A strong earthquake shook southern and central Mexico on Friday, causing panic less than six months after two devastating quakes that killed hundreds of people.
No buildings collapsed, according to early reports, but two towns near the epicenter in the southern state of Oaxaca reported damage and state authorities said they had opened emergency shelters.
Later in the day, a helicopter on its way to the scene carrying Mexican Minister of the Interior Alfonso Navarrete and the governor of Oaxaca crash landed, killing two people on the ground even as the passengers survived, although some suffered injuries.
Navarrete told the Televisa network the pilot of the military helicopter lost control of the aircraft at a height of about 40m as it was coming in to land.
Mexico’s National Seismological Service and the US Geological Survey put the quake’s magnitude at 7.2.
It triggered Mexico City’s alarm system and caused buildings to sway in the capital.
It was also felt in the states of Guerrero, Puebla and Michoacan.
Panicked residents flooded into the streets, fearing a repeat of the two quakes in September last year that caused buildings to collapse and killed a 465 people.
“To be honest, we’re all pretty upset. We start crying whenever the [earthquake] alarm goes off,” 38-year-old publicist Kevin Valladolid said through tears after evacuating from his building in La Roma, in central Mexico City.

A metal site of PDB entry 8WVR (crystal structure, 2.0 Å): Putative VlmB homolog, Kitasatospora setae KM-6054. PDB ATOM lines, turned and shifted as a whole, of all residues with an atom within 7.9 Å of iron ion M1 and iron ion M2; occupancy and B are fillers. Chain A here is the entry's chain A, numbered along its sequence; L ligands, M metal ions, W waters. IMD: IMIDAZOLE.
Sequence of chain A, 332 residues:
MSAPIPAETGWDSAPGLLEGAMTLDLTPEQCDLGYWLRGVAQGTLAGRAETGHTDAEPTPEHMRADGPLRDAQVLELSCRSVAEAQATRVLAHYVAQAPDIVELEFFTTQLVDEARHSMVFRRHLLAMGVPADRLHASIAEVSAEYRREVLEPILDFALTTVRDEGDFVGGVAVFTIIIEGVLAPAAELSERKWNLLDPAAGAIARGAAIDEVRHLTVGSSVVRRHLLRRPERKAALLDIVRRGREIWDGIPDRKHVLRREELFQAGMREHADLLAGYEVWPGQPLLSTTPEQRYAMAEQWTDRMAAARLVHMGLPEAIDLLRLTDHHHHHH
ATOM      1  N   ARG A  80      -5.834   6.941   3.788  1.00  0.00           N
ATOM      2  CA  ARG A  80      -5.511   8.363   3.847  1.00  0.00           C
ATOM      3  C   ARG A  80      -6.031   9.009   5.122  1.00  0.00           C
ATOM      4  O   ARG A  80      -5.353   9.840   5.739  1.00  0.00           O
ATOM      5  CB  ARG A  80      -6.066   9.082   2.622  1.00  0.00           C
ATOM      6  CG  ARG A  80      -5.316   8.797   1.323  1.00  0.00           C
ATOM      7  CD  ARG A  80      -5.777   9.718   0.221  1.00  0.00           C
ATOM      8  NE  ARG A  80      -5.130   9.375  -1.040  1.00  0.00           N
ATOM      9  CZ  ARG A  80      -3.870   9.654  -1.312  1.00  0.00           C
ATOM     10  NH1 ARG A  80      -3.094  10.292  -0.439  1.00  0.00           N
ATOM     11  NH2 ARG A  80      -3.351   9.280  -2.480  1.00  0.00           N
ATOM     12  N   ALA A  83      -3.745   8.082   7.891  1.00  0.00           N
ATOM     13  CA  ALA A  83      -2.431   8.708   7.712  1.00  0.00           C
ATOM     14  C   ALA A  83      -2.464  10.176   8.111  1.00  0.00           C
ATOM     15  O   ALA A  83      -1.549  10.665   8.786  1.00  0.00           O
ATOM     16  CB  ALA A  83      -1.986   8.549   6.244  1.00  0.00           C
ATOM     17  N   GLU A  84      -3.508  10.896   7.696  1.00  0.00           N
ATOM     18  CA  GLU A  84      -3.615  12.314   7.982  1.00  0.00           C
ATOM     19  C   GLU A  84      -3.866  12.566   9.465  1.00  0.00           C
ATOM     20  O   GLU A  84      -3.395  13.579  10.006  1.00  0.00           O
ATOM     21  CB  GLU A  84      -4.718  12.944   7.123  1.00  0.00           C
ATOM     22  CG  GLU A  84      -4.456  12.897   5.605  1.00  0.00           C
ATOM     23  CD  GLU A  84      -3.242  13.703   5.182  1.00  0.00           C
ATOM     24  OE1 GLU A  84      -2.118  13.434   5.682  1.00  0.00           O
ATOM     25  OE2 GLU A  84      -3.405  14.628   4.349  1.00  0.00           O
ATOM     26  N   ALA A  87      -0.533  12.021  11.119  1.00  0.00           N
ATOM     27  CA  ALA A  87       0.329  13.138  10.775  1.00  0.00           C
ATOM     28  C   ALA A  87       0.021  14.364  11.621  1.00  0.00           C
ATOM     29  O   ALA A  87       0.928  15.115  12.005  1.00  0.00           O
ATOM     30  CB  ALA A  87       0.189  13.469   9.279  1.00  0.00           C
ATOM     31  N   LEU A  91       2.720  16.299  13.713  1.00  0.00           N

“We’re stressed out, we have flashbacks. So we run out into the street. It’s all we can do,” he said.
On the north side of the city, Julia Hernandez said she felt like she was “in a boat” as the ground swayed beneath her feet.
“Is it ever going to stop?” she said.
Standing in the middle of the street, her eyes glued to her fifth-floor apartment, Graciela Escalante, 72, could hardly speak.
“It was terribly strong. We barely managed to get down the stairs. It was the longest staircase in the world,” she said. “We thought everything was going to collapse again.”
Officials in affected states said they were inspecting buildings damaged by last year’s quakes, which are especially vulnerable to collapse.
“Obviously people are afraid,” Puebla emergency response chief Gustavo Ariza said.
Mexican President Enrique Pena Nieto tweeted that the National Emergency Committee had been activated because of the magnitude of the quake.
In Oaxaca, authorities reported some structural damage to buildings in two towns, Pinotepa Nacional and Santiago Jamiltepec.
Mexico City Mayor Miguel Angel Mancera reported “very minor” damage in the capital.
That included reports of a wall that collapsed in the upscale Condesa neighborhood, which was hit hard by last year’s quakes.
Friday’s earthquake struck at a relatively deep 24.7km, the US Geological Survey said, adding that the temblor’s epicenter was 37km northeast of Pinotepa de Don Luis in Oaxaca.
A magnitude 5.9 aftershock hit nearly an hour later.